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TARS: An Idea

The idea for TARS grew out of the discussion between several superintendents
at the Mid-Winter Conference in 1990. A need for representation of rural schools
at the state level was the main topic. Recent gains made by small schools in
that the Legislature was beginning to recognize the diseconomy of scale of small schools
was being challenged by many legislators as wasteful. It was thought that small schools
were inefficient; therefore, attempts were being made to do away with the “small
school formulas/adjustment” and other aspects of funding these small rural districts.

Although many of the small schools were members of other associations, the founders of
TARS felt that schools 1600 or under in ADA and with an agricultural economy needed more
representation. The pre-TARS planning team consisted of then Superintendents,
Bill Grusendorf, San Saba ISD; Wayne Pierce, Rosebud-Lott ISD;
and Jim Payne, Bruceville-Eddy ISD. Over 100 small school superintendents met for the organizational meeting
and selected Grusendorf as the first TARS president. The consensus was that the future
of small schools hung upon two issues: the “small school formulas/adjustment” and the
valuation of agricultural land according to its productivity only.

Small School Formulas/Adjustment

Work performed in 1975, by Dr. Richard Hooker of the University of Houston,
managed to put a small school adjustment into law through HB 1126. Dr. Hooker
at that time was Director of the Governor’s Office of Education and Research
under then Govenor Dolph Brisco. The major impetus to recognize and expand funding
for rural schools during the debate of HB 72 in 1984 came from Rep. Stan Schlueter, both
the chairman of the House Ways and Means Committee and a member of the Governor’s
Select Committee on Education, the so-called “Perot Committee.”

Rep. Schlueter made it clear at that time to both the House and Senate membership
that a tax bill to support HB 72 would not come out of his committee unless or
until small rural schools were treated fairly. Rep. Schlueter, in time,
insisted that Bill Grusendorf, then serving as Chairman of Rural Affairs for
the Equity Center, be a part of and monitor the Equity Coalition that wrote the
finance articles of HB 72. As a result of Grusendorf’s input, we now have the present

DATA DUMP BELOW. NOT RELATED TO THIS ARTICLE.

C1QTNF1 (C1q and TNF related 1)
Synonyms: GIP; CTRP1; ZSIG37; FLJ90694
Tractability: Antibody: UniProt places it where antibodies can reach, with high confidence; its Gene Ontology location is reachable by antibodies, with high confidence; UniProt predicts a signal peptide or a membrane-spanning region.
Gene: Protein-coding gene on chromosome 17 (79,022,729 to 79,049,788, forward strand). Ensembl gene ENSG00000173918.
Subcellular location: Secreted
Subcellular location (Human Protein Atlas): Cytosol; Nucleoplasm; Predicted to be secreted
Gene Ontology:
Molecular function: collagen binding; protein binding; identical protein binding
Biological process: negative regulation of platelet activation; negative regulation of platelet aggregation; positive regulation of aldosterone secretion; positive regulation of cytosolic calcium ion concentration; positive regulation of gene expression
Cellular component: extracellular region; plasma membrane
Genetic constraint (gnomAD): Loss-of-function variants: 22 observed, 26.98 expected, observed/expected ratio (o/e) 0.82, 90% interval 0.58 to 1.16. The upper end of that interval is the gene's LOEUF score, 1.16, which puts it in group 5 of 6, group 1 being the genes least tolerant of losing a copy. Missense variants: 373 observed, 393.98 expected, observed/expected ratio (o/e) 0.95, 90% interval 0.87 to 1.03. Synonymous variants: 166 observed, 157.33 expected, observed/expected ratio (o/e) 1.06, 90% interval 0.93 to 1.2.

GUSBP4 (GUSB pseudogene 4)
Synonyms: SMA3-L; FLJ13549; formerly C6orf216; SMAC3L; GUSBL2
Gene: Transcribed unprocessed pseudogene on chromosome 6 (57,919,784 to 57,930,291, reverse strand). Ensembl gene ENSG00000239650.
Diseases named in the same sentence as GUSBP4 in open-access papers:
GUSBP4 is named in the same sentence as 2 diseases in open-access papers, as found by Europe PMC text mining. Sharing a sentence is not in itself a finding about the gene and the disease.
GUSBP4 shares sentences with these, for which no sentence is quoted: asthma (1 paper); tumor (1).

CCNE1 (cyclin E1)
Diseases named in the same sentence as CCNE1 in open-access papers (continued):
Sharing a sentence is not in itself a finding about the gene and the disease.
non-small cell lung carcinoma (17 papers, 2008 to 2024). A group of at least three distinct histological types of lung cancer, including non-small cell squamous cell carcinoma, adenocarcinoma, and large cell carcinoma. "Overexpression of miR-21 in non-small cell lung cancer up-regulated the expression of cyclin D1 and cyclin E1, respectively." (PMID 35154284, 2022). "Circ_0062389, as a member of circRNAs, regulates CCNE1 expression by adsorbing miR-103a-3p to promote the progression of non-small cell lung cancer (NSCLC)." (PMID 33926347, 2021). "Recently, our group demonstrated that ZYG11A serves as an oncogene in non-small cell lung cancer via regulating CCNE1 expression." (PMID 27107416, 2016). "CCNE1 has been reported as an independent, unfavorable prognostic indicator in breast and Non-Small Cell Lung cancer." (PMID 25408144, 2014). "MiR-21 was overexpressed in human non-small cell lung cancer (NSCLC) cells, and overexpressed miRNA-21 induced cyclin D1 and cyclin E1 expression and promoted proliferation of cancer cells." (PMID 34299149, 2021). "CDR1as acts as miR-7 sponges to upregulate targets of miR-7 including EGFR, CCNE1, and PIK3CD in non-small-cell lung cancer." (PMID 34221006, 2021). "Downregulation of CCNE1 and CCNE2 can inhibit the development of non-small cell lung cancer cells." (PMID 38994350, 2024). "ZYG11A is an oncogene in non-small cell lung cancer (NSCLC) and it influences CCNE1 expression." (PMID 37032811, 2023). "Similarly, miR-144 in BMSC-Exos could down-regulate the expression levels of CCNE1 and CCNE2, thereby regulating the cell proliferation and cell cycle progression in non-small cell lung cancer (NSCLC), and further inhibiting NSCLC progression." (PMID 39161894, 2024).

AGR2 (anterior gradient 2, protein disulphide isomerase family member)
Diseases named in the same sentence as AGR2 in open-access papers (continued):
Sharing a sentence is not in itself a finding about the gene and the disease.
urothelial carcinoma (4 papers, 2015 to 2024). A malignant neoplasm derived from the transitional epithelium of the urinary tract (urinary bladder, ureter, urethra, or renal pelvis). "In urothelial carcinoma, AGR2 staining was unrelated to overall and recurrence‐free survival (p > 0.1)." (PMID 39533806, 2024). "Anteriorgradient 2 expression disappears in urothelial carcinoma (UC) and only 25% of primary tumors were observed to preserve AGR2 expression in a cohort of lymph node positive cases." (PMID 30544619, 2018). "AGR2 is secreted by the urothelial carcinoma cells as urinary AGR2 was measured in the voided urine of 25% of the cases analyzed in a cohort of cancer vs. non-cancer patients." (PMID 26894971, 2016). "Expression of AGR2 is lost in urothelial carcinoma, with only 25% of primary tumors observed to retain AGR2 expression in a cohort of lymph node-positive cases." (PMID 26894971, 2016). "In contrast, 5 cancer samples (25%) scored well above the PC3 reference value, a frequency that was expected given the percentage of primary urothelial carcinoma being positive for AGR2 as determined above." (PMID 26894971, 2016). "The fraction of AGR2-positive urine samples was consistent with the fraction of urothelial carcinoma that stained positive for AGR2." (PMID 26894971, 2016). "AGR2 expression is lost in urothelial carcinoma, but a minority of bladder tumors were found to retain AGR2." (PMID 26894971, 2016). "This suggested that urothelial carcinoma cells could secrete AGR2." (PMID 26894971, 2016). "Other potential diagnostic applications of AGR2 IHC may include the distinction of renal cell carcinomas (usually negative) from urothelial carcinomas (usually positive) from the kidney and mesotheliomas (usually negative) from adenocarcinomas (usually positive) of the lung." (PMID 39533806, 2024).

“small school formulas/adjustment” and valuation of agricultural land according to its
productivity only.


Since the inception of Texas Association of Rural Schools, major growth in membership has occurred. Presently,
upwards of 500 school districts belong to TARS. The numbers are growing and the course remains steady. TARS
is active with and respected by the state leadership. The association participates by testifying before committees
and its membership carries concerns to their legislators as well as other associations.

TARS Today

Today, TARS is involved in ongoing research that is both meaningful and educational. The research substantiates the
efficiency and need for small schools and has been influential as well in fighting consolidation of our smallest schools.
During the mid 1990’s, TARS was able, with the help of Rep. Ernestine Glossbrenner, former Chair of the House Public
Education Committee, to allow 100% rather than 50% of the small school adjustment to apply to Tier II of the
Foundation School Program. And with the help of Rep. Paul Sadler, also former Public Education Committee Chairman, TARS was instrumental in securing
both a special adjustment to the Facilities Allotment for districts below 400 ADA and credit for K6-K8 schools that pay tuition to another district for the
education of their secondary students.

More recently, in cooperation with the Equity Center and with the help of Chairman
Paul Sadler, TARS has been successful in efforts to make Existing Debt Allotment (EDA) a permanent allotment.
And of course, TARS was at the forefront of obtaining the state-wide health insurance program for small schools and will continue to fight for restoring
its full benefit in the future.


Thus, the major goal of the Texas Association of Rural Schools is the enhancement of the fiscal capacity of small school
districts while narrowing the gap in the fiscal capacity between small districts and others.

The purpose of TARS is twofold:
1. To impact the state’s school finance and property tax systems so to ensure
equitable distribution of educational resources and tax burdens, and
2. To become involved both directly and indirectly in the policy-making and
administrative processes of federal, state, and local entities (excluding
school districts) by:
a. Monitoring the entities,
b. Conducting the independent research, and
c. Making specific recommendations.

The major thrust of TARS is threefold:
1. To protect the “small school formulas/adjustment,”
2. To protect the valuation of agricultural land according to its productivity only, and
3. To fight efforts toward consolidation of small school districts.

A Challenge

However, to achieve our goal, to promote our purpose, and to continue to protect the right for small schools to exist, we need
your membership and support. Can your district afford to wait? Can your teachers constantly continue to meet the educational
demands that are neither supported nor financed by our present state government? Can your students look to you for educational
guidance and direction in a political environment that threatens their very right to a decent education? We think not. That is why
TARS is here for you and your school community. Join us. We can win! We have done it before and we will do it again. But this
time, you can say, I was a part of that fight; but more importantly, I was a part of that victory!